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Combate Americas: Everything Coming Full Circle For San Antonio’s Ray Rodriguez

San Antonio's featherweight stud set sights on UFC Fight Night: Austin after 12/1 bout against Michael Rodriguez.

When word got out that the UFC would be returning to Texas’s capital city, hundreds in the vicinity of Austin, Texas circled their calendars.  Most told themselves that they would be in attendance come February 18th.  They would buy tickets to the fights and enjoy them as a fan.  San Antonio’s Ray Rodriguez (12-4), however, is determined to attend the event at the Frank Erwin Center by different means- from inside the cage.  After kicking off his career at 5-4, Rodriguez has won his last seven bouts and in the process taking the greater Texas area MMA scene by storm.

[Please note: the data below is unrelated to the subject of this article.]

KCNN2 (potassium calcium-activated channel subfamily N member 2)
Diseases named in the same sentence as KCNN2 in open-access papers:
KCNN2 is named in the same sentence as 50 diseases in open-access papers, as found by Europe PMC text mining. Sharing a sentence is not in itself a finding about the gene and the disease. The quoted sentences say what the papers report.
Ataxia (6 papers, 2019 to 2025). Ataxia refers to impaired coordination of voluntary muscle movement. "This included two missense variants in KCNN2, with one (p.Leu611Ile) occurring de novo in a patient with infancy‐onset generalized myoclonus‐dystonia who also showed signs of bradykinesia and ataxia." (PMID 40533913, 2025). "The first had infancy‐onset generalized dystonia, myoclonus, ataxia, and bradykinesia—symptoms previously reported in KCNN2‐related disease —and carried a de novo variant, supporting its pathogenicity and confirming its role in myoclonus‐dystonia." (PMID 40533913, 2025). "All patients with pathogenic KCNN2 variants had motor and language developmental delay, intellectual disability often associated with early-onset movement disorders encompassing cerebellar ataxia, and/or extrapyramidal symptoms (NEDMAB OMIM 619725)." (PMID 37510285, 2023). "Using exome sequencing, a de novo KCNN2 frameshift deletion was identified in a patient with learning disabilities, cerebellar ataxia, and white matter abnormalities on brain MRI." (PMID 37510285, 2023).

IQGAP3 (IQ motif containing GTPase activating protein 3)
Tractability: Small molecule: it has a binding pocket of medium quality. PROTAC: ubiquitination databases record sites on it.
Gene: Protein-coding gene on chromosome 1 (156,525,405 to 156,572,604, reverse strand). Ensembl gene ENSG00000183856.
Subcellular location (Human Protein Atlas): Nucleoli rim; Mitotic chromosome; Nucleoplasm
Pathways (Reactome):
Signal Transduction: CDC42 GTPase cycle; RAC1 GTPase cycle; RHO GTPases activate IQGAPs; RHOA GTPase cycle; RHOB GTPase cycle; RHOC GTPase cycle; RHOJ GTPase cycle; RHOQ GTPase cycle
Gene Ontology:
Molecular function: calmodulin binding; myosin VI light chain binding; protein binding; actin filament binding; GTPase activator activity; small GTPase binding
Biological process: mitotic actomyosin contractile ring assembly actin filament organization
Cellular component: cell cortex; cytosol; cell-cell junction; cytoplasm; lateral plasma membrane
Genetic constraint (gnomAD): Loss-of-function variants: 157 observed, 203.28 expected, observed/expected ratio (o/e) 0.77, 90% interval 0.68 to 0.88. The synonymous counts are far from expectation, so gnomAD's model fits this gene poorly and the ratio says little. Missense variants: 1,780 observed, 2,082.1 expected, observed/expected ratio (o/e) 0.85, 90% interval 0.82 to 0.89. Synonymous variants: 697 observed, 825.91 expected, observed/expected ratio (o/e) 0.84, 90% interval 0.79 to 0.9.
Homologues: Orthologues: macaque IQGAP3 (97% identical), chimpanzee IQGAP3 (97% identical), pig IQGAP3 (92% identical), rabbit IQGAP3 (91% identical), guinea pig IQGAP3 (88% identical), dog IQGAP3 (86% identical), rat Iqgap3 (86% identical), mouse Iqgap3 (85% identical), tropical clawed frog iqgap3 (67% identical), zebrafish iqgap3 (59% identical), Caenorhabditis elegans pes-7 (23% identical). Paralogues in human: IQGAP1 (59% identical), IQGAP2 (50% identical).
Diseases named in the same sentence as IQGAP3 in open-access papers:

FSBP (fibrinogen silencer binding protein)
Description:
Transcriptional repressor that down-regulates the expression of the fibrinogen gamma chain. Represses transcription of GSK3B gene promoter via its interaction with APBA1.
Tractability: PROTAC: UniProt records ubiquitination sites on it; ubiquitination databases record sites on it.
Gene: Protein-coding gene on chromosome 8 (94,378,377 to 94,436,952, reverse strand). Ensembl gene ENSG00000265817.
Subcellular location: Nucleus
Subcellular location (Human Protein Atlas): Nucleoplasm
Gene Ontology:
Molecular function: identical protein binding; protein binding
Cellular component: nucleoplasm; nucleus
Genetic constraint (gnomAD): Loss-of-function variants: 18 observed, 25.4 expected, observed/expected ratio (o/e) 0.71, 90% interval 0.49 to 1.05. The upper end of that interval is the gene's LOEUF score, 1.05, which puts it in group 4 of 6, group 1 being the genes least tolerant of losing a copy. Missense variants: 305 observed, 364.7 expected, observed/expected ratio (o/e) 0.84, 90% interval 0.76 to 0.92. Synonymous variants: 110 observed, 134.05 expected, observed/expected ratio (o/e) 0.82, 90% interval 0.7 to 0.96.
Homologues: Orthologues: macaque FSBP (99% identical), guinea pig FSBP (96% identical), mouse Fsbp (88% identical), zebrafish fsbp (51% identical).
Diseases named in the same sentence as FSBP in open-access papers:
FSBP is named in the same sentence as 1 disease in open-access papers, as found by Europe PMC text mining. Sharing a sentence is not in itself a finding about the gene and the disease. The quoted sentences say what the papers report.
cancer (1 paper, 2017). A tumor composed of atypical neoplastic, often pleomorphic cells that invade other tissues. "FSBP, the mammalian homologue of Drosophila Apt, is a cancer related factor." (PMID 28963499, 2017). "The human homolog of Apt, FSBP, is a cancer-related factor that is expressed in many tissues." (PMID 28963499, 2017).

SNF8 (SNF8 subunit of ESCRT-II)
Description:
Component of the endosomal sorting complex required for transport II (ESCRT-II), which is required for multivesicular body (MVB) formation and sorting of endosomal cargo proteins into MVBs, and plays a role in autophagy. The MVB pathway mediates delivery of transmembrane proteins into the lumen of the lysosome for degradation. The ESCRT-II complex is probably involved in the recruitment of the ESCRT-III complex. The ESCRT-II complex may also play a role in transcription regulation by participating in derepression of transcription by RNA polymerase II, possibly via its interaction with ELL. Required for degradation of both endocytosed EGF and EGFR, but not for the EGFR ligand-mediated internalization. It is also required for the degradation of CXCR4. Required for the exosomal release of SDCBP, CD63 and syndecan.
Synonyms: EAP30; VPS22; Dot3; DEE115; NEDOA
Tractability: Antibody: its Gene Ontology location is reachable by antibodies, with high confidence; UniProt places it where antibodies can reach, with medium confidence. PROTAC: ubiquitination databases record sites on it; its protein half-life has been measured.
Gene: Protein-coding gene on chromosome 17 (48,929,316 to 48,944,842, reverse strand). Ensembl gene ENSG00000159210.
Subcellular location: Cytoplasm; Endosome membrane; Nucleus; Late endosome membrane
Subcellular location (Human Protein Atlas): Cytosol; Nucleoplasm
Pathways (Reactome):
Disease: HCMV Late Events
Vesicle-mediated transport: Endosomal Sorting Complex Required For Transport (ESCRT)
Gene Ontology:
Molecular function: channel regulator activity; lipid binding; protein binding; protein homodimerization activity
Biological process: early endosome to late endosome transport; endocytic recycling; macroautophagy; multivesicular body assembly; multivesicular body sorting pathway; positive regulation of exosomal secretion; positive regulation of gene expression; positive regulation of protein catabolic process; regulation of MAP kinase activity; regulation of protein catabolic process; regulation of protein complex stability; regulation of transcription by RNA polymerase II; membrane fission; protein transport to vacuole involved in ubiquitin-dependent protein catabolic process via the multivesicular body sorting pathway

It hasn’t always been easy for the 29-year-old featherweight.  Nicknamed “The Judge”, Rodriguez’s career kicked off when he was stationed in Belgium as a member of the Unites States Army.  Being a big UFC fan already, it made total sense that Rodriguez would enroll himself in the Army’s combatives program in Grafenwöhr, Germany.  The commute to the class consisted of an eight hour drive in a smart car across Germany, but it paid off as Rodriguez excelled in the level 1 class and instantly fell in love.